Dei uncovered the geoglyphs, which can only be seen from the air, by studying images from Google Maps of the historical Turgay region of Kazakhstan. The north of the region is now part of Kazakhstan's Kostanay administrative region, where Dei concentrated his search for the geoglyphs.
The researcher found the first geoglyph in 2007. In an interview, he modestly characterized his achievement as a bringing together of earlier research.
"I just put together the pieces of previous discoveries, which were made by different researchers and scientific groups," said Dei.
"In February 2007 I found the first objects: the Ushtogaysky Square and Turgay Swastika. Immediately I was struck by the phenomenal scale of the constructions: the side of the square is 287 meters, one quarter larger than the area of the base of the great pyramid of Giza. It is made from exactly 101 mounds."
Dei's hypothesis is that the geoglyphs were a kind of ancient solar calendar, used by settlers who had traveled from western Siberia to make observations of the horizon.
The researcher, who was inspired to search for the geoglyphs after watching a documentary about the pyramids of ancient Egypt, sees similarities to the Chankillo complex of ancient monuments in the coastal desert of Peru, which dates back more than 2,300 years.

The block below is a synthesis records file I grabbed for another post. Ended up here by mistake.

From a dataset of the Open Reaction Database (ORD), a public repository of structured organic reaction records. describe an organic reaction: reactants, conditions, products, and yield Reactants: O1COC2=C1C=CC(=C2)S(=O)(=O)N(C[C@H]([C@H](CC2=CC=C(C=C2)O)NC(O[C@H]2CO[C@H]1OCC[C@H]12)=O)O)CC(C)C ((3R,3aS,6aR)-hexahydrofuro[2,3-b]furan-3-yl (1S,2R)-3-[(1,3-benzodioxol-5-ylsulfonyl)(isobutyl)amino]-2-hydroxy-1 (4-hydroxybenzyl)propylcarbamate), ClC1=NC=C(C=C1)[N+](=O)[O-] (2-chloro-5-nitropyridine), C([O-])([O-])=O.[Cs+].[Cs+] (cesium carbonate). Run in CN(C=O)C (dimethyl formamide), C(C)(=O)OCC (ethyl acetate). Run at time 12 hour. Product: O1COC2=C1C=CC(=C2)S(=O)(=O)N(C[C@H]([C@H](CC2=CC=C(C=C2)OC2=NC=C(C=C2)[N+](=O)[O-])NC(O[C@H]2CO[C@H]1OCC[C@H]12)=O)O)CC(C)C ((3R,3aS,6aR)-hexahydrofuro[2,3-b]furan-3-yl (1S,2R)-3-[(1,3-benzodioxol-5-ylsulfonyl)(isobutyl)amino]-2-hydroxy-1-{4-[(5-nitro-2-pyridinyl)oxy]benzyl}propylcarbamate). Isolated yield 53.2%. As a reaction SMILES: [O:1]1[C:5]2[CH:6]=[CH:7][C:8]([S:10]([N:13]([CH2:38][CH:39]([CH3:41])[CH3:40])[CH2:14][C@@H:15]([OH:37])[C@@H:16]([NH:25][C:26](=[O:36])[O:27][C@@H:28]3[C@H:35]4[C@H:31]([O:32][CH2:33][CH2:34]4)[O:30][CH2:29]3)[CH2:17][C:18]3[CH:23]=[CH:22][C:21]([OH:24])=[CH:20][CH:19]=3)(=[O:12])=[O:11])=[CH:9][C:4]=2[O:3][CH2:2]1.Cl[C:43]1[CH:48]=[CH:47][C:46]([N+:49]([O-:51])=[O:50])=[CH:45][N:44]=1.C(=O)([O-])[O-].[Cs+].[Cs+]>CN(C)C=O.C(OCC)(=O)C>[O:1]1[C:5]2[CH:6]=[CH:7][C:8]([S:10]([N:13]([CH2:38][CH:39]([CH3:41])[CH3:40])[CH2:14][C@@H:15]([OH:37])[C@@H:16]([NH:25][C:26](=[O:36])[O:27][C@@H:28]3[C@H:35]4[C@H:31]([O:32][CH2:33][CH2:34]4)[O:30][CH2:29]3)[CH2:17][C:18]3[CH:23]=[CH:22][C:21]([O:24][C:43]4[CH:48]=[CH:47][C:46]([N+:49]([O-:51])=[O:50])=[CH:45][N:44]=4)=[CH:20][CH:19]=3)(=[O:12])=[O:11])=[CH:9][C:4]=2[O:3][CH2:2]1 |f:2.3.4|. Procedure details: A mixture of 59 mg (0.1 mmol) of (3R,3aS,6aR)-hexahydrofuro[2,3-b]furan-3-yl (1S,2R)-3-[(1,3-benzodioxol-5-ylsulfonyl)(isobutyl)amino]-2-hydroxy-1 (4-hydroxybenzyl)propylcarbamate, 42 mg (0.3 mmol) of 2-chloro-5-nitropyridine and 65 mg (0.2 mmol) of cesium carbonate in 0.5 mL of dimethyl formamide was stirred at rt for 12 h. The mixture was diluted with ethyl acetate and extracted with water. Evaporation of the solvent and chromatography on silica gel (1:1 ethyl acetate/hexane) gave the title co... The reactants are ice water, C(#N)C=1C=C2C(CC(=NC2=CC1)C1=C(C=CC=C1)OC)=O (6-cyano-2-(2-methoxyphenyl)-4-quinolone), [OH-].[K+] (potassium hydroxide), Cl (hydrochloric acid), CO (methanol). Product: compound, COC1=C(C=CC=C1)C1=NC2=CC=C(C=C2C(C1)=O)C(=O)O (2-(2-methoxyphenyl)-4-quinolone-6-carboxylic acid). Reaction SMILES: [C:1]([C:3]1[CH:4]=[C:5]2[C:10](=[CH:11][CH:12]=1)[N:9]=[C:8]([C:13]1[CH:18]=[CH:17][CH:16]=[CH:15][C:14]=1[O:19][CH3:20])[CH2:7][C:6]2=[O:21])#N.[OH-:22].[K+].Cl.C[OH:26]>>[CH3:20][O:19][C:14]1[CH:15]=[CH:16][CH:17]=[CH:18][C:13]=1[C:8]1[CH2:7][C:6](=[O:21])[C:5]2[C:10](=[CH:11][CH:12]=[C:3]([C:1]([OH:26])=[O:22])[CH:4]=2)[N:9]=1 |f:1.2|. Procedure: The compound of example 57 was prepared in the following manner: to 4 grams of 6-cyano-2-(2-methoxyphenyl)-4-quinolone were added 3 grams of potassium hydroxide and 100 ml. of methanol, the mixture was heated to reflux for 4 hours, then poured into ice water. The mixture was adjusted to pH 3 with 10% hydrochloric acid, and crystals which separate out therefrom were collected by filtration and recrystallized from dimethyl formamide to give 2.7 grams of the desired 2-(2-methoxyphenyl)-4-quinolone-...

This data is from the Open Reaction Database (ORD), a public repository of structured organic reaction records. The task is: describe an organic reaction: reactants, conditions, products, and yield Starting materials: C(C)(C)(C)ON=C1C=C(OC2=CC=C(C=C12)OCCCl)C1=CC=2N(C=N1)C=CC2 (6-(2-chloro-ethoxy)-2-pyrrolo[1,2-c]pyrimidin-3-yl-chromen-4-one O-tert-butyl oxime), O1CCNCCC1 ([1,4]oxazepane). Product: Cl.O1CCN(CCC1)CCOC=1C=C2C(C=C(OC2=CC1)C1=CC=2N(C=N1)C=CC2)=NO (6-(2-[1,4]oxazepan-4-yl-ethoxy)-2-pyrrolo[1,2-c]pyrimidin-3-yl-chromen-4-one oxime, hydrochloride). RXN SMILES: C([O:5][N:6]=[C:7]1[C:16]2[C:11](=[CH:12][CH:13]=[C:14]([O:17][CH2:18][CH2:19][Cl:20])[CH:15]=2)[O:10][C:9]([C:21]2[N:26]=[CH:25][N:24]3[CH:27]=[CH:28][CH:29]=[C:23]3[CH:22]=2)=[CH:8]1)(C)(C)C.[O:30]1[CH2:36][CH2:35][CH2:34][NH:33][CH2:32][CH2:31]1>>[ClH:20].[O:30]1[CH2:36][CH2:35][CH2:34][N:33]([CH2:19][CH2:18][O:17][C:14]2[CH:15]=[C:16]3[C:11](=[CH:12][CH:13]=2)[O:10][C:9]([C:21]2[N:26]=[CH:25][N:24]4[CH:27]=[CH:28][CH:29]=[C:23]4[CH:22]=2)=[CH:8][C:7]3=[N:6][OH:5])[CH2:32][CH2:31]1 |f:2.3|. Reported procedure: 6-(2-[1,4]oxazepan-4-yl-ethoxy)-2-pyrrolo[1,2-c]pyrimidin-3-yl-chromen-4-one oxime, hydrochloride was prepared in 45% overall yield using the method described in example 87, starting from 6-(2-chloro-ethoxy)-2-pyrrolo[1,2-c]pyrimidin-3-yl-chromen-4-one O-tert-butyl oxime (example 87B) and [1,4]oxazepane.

"I think everything began in Altay, 13-20 thousand years ago," says Dei, whose research project on the earthworks has been published online by the University of Pittsburgh. His intriguing theory is that the earthworks were made by tribes who were some of the earliest settlers to the Middle East and Europe.
"A flow of salt water from the Aral Sea around 6,400 years ago rushed north into the Turgay hollow, and practically destroyed the oasis in the Turgay basin. Neolithic Mahandzhar tribes made their way west. Some crossed the Caucasus and invaded the Middle East, 6,000 years ago, coinciding with the appearance of the ancient Sumerian civilization."
"Some of these tribes moved further to the west, and 5,000 years ago the Egyptian civilization suddenly appeared."
"Then tribes moved further across the territory of northern Africa to the Strait of Gibraltar, overcame it, and began to settle in Europe," said Die, who is now working on a nascent five-year $1.5 million project to unravel the mystery of the earthworks.